What was learned: Loreen Olson, an MU researcher and assistant professor of communication, has developed a model for understanding abuse in romantic relationships.
“By summarizing past literature, I proposed a new typology of violent couples, creating four general categories: abusive, violent, aggressive and combative,” Olson said.
Why it was done: “Most researchers, and society in general, think that all violent couples are the same,” Olson said. “For example, a man who beats his wife for not having dinner ready when he gets home and controls her every move is very different from a couple who might push one another during a heated argument. Past research had combined these two very different couples into one classification: violent.”
Why it matters: Aggression in families appears to be on the rise, with spousal abuse being the most severe, accounting for 49 percent of reported family violence incidents, according to an MU News Bureau release.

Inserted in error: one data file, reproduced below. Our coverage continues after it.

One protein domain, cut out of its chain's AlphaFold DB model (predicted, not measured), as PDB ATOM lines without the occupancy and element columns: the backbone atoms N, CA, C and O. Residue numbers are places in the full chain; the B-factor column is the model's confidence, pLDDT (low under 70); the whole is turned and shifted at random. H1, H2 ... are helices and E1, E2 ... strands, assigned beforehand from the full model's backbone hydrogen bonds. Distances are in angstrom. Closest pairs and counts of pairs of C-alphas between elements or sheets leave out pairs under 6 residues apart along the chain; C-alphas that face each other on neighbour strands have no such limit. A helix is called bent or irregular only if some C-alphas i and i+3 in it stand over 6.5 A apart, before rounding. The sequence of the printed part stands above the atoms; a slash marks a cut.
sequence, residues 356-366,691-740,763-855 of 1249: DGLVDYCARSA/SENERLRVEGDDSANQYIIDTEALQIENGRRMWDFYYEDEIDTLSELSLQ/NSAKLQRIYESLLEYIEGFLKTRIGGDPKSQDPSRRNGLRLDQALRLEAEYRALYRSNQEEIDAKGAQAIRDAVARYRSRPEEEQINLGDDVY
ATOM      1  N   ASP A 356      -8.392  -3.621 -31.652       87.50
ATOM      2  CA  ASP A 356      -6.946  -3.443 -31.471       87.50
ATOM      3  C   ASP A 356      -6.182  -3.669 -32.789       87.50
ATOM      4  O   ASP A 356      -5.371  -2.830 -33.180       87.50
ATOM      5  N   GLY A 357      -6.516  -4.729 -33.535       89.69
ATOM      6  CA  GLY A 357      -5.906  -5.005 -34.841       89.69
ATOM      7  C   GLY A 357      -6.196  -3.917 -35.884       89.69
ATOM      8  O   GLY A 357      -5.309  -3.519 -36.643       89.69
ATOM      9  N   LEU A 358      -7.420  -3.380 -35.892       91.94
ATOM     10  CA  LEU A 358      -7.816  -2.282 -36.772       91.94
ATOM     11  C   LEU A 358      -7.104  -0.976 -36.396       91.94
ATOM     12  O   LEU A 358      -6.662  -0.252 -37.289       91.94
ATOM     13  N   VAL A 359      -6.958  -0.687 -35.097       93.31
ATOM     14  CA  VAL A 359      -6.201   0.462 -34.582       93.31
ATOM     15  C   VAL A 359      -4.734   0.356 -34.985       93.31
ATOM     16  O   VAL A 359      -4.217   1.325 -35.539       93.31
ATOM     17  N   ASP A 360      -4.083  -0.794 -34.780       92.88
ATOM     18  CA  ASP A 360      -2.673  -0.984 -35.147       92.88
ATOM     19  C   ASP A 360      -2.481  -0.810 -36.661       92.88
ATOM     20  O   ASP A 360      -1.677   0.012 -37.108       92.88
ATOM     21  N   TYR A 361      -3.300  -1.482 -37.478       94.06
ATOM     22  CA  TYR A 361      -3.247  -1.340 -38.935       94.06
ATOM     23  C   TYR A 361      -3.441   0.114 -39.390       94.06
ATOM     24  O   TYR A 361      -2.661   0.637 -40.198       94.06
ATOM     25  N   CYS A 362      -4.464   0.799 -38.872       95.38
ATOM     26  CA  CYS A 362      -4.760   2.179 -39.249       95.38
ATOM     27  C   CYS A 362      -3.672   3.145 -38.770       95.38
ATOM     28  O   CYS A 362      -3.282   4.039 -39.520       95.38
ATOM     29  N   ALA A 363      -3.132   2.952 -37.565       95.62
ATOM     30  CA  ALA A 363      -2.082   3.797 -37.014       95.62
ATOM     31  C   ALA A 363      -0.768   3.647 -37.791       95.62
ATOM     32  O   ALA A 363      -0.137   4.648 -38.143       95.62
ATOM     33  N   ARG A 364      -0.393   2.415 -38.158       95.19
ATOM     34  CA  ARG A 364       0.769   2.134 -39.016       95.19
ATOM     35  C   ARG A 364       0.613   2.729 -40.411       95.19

Olson said one classification was insufficient in truly understanding the factors that affect aggression and abuse toward a partner.
“Collapsing these couples into one category is problematic because we are ignoring very important differences, such as frequency of violence, severity of violence, patterns of power and control, and reciprocity of violence, to name a few,” Olson said.
“Moreover, a one-size-fits-all mental health intervention would not be effective because the violence or aggression is used for different reasons. Treatments can be created that better suit the needs of the couple and individuals,” she said. “The more we recognize differences between violent couples, the more we may be able to intervene earlier, stopping the trajectory of aggression and keeping it from getting more severe and frequent over time.”
Olson’s findings were published last year in the Journal of Family Communication.